PHILADELPHIA -- When the Blue Jays announced third baseman Brett Lawrie would start the season on the disabled list with a strained muscle in his rib cage, the prevailing thought was that infield defense would struggle. That said, Mark DeRosa is a capable backup, and Jose Reyes, Maicer Izturis and Emilio Bonifacio give manager John Gibbons plenty of options.
"We struggled early, up the middle," Gibbons said of his infield defense. "We made quite a few errors early in camp, but it's better now. Bonifacio has settled in. I feel good about it now. A lot of it had to be get in games and settle in. You know, you can play Izturis anywhere. Reyes is set for short, and DeRosa over at third. I think he has a lot left in the tank."
But don't think for a second the manager wants Lawrie to return any later than the fifth game of the season, when he is eligible to return to the roster.
"There's no doubt once we get Lawrie back, we're better," Gibbons said. "He has so much range and is so athletic over there."
Gibbons returns with same approach from first stint
PHILADELPHIA -- Blue Jays manager John Gibbons will return to Rogers Centre on Tuesday and resume the position he held from 2004-08. Gibbons had multiple public run-ins with players in his first stint with Toronto, which begs the question whether he's made changes to his approach with this new-look Blue Jays team.
"The one thing I've always tried to do is be fair with them all," Gibbons said. "The thing is, with these jobs, things change, and you have to do what's best for the team. Especially in a year like this, where we're not just trying to develop guys, we know what this year is about."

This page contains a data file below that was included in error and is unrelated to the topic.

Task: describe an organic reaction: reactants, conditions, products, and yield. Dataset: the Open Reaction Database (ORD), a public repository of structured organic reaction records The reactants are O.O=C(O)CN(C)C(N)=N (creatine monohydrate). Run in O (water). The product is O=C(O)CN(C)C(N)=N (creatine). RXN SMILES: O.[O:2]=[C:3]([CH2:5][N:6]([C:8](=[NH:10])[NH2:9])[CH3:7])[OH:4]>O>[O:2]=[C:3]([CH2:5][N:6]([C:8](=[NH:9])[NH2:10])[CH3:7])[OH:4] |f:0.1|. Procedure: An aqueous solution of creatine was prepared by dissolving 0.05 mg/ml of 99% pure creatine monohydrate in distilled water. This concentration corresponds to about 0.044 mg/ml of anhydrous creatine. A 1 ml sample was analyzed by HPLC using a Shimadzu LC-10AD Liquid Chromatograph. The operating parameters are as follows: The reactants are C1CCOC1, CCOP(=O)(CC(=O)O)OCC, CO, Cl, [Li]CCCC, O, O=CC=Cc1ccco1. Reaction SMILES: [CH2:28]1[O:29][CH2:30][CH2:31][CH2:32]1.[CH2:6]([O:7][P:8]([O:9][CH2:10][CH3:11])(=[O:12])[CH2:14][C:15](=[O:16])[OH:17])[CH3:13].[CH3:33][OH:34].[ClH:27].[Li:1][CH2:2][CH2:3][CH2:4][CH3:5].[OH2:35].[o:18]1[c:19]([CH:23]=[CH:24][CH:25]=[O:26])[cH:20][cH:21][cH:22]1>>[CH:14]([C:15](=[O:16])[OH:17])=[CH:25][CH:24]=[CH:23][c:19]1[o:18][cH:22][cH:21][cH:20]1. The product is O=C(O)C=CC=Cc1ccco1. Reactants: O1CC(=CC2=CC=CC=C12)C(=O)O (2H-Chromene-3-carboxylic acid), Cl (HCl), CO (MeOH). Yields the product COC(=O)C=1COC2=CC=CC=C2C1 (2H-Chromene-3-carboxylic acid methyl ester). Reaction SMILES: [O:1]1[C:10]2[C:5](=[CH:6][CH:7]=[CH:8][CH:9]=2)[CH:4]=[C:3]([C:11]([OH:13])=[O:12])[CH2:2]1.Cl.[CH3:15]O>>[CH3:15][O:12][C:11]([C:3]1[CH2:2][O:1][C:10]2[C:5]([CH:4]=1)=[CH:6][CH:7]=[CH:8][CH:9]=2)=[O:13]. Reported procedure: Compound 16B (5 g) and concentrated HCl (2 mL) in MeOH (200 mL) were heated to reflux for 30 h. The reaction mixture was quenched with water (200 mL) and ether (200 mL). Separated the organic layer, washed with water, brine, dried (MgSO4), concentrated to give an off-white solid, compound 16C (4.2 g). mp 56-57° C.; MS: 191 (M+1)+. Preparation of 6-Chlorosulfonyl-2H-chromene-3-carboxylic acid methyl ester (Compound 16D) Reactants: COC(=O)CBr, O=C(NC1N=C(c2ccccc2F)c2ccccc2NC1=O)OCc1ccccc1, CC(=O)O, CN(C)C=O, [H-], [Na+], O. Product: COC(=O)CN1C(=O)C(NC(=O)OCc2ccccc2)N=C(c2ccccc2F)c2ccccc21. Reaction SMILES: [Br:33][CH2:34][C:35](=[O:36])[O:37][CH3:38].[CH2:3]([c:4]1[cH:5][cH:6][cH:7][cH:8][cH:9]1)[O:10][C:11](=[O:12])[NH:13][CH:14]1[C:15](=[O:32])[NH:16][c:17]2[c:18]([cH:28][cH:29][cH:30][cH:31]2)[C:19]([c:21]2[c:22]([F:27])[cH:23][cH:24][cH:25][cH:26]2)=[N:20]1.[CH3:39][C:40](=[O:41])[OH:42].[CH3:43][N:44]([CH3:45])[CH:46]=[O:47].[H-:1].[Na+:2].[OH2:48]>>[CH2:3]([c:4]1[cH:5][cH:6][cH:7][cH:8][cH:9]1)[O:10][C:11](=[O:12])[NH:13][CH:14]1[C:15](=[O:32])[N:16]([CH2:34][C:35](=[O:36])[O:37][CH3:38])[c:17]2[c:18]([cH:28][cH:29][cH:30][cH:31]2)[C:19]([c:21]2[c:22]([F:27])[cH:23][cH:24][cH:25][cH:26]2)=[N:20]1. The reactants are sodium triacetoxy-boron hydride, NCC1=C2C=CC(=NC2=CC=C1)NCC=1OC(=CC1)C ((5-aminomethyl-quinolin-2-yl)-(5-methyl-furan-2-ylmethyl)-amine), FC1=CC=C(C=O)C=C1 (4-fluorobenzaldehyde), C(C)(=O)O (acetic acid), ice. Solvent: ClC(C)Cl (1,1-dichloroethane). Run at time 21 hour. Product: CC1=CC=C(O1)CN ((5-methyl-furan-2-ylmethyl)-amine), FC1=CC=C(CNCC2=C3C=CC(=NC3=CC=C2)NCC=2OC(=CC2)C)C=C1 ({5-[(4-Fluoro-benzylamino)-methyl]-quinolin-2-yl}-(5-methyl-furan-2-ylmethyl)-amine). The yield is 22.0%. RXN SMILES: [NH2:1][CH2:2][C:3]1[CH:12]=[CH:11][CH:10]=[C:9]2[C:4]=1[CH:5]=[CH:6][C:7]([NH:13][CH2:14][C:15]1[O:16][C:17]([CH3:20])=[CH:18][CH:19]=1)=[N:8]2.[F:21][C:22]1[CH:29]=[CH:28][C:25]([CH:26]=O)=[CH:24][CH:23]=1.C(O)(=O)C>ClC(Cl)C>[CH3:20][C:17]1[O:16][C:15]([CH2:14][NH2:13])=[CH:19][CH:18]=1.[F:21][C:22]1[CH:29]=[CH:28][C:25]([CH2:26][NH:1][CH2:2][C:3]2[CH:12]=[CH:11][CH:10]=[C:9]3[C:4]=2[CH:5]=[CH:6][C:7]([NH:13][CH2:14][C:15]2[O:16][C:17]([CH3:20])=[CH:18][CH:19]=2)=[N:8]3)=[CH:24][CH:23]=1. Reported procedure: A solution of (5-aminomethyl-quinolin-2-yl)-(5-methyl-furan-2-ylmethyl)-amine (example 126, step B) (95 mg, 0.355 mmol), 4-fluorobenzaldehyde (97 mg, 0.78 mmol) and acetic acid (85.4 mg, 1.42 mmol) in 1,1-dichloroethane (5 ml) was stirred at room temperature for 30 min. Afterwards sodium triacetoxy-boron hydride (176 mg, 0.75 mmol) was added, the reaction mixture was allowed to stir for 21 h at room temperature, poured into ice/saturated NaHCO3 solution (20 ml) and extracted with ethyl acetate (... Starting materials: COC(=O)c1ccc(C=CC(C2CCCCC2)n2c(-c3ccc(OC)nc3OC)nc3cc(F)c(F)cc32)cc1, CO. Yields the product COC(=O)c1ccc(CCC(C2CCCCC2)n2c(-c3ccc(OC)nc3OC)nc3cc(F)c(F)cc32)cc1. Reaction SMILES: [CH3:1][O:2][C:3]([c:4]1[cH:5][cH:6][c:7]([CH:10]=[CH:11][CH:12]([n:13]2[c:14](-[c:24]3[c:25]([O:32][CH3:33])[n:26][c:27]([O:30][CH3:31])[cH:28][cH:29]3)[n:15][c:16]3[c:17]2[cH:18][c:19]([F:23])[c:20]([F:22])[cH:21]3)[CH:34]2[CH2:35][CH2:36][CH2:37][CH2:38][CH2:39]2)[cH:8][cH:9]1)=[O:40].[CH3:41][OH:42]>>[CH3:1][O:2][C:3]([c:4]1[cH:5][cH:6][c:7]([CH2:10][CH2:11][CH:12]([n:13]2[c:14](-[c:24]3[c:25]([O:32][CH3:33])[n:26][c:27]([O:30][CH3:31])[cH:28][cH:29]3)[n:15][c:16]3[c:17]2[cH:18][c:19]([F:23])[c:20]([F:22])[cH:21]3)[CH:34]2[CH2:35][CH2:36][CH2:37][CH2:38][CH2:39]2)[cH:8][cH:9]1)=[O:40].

It's not a stretch to say the Blue Jays enter this year with higher expectations than any season since their last playoff appearance in 1993, when they beat the Phillies -- their opponent this weekend in a two-game On Deck Series at Citizens Bank Park -- for the World Series title. With several additions, including National League Cy Young Award winner R.A. Dickey, Josh Johnson and Jose Reyes, the Blue Jays enter the year as one of the favorites to represent the American League in the World Series. That's a something Gibbons didn't experience the last time around.
"I never intentionally [ruffled feathers]," said Gibbons, who went 305-305 in his first stint as Blue Jays skipper. "I don't think I've changed that much. Not consciously have I done anything differently."
Mike Radano is a contributor to MLB.com. This story was not subject to the approval of Major League Baseball or its clubs.